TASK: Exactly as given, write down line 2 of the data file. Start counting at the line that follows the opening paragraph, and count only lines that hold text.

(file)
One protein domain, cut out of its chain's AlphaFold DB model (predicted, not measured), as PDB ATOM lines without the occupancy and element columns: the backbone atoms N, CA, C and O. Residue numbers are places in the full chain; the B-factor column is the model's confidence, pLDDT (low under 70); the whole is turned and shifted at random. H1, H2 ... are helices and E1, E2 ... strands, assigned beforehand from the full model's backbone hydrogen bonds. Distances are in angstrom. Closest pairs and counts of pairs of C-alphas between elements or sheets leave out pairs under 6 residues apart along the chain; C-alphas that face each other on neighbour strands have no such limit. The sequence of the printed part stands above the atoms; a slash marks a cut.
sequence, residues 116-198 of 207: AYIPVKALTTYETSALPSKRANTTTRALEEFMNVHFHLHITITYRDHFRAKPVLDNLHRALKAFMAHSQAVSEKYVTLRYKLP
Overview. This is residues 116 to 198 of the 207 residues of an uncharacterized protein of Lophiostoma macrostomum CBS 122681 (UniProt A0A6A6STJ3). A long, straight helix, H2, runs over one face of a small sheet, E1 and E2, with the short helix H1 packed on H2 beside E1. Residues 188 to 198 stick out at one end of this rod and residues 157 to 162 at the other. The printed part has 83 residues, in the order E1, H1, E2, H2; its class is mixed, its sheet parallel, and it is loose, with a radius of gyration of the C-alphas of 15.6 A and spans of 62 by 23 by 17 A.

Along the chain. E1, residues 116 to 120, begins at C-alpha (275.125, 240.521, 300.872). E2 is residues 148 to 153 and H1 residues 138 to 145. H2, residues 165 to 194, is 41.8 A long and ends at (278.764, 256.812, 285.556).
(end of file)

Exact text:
Overview. This is residues 116 to 198 of the 207 residues of an uncharacterized protein of Lophiostoma macrostomum CBS 122681 (UniProt A0A6A6STJ3). A long, straight helix, H2, runs over one face of a small sheet, E1 and E2, with the short helix H1 packed on H2 beside E1. Residues 188 to 198 stick out at one end of this rod and residues 157 to 162 at the other. The printed part has 83 residues, in the order E1, H1, E2, H2; its class is mixed, its sheet parallel, and it is loose, with a radius of gyration of the C-alphas of 15.6 A and spans of 62 by 23 by 17 A.